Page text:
Smarty does, however, suffer from the fact that it is a less widely used presentation and display technology. While Smarty is gaining traction in the PHP community, it does utilize it's own simple logic language and notations that are unique to Smarty. Both the PHP developer and the web designer are required to use this very specific language, which has only a narrow scope, in order to leverage Smarty. However, if application front end maintenance is to be left to external designers Smarty may prove to be the simplest presentation layer.


The problem of long term maintenance is present with both presentation layer technologies. Once the PHP development staff steps away from the project and business owners take over maintenance both XML and Smarty may present a challenge. Smarty is advantageous because designers can open templates in Dreamweaver and alter them as they see fit. This power, however, also means that they can remove or destroy the Smarty presentation tags if they are not understood. While the underlying logic would remain intact, it would be possible for a designer to render an application unusable by removing critical display components.

XML does not necessarily prove to be more robust in this respect. XSL technology is a bit cryptic, but is widespread enough that many users are at least somewhat familiar with it. Learning the basics of XSL takes little longer than learning Smarty tags, and altering XSL is a bit touchier than modifying Smarty templates. If an XSL is mangled, for instance by forgetting to close a tag, the entire display fails. Whereas using Smarty a designer can produce bad HTML and still preserve the actual page display, if the XSL does not validate then the entire display will fail with rather cryptic error messages. This functionality helps to insure that all XSL transformed documents result in strictly correct XHTML, which is important for information exchange, forward compatibility and standards compliance. However, the strict rules of XSL can be frustrating for an inexperienced user and mean that the display layer is somewhat fragile in inexperienced hands.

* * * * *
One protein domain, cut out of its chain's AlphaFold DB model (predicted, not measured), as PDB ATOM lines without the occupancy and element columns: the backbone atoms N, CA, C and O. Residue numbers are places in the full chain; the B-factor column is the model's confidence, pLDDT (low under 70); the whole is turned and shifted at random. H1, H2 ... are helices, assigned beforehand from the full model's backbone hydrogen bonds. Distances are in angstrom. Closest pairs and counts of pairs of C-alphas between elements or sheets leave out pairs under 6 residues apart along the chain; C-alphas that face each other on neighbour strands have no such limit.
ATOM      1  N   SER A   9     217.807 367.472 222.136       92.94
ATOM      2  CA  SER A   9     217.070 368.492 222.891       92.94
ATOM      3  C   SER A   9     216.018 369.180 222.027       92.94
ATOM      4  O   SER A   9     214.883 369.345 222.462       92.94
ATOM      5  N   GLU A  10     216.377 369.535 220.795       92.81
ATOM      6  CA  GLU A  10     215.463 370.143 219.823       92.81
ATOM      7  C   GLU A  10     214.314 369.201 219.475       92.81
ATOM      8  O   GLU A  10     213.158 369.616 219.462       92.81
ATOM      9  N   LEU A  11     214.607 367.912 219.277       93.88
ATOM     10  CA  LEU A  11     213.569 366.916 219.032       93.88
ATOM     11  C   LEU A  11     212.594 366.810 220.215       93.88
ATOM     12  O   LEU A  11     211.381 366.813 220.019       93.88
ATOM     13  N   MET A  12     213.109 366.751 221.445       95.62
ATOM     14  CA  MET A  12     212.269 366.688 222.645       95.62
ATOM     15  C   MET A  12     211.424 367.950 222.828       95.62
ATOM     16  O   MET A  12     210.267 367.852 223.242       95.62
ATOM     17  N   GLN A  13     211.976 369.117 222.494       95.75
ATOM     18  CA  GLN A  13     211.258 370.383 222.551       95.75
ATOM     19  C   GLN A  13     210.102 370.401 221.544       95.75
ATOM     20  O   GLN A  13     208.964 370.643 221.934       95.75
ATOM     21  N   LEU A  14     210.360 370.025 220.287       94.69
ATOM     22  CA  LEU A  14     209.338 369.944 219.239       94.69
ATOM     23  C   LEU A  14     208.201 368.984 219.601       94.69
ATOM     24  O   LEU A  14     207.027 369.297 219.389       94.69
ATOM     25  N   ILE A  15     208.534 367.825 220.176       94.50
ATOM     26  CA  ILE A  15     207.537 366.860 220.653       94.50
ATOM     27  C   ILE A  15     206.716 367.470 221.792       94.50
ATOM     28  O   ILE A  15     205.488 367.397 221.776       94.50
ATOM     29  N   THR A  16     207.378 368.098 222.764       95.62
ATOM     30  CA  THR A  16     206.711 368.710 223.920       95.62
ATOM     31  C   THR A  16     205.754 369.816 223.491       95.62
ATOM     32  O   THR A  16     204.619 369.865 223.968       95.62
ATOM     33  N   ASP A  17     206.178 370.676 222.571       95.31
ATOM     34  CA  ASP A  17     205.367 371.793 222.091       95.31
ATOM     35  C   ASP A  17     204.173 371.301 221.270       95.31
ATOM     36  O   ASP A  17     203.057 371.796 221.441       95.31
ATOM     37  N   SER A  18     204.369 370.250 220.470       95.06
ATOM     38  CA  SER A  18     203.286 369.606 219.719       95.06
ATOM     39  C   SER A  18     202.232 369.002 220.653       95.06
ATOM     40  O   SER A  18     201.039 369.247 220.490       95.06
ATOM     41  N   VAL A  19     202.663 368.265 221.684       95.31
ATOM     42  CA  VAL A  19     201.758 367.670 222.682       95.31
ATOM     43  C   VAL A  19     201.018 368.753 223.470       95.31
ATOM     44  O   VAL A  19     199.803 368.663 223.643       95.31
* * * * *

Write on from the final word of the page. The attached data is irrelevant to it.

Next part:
CSS to the Rescue

The best solution to the problem of fragility of display layers seems to be CSS. By utilizing strict, but plain XHTML display and liberal use of "id" and "class" within elements the page display can easily be created in such a way as to facilitate complete display control from within CSS. This solution requires that output display be carefully crafted, but the burden of design falls on developers rather than maintenance personnel. If the display information is grouped in appropriate div tags and elements are all strictly identified then it should be possible to control the display completely from within the cascading style sheet.

Using CSS also insures that designers are unable to 'break' the display layer. Malformed CSS won't actually obscure the display, it would only produce poor display. Also, by utilizing CSS for more advanced display applications can degrade gracefully based on browser support. Older browsers, while perhaps unable to display more advanced CSS elements, would at the very least be able to support the base HTML display layer.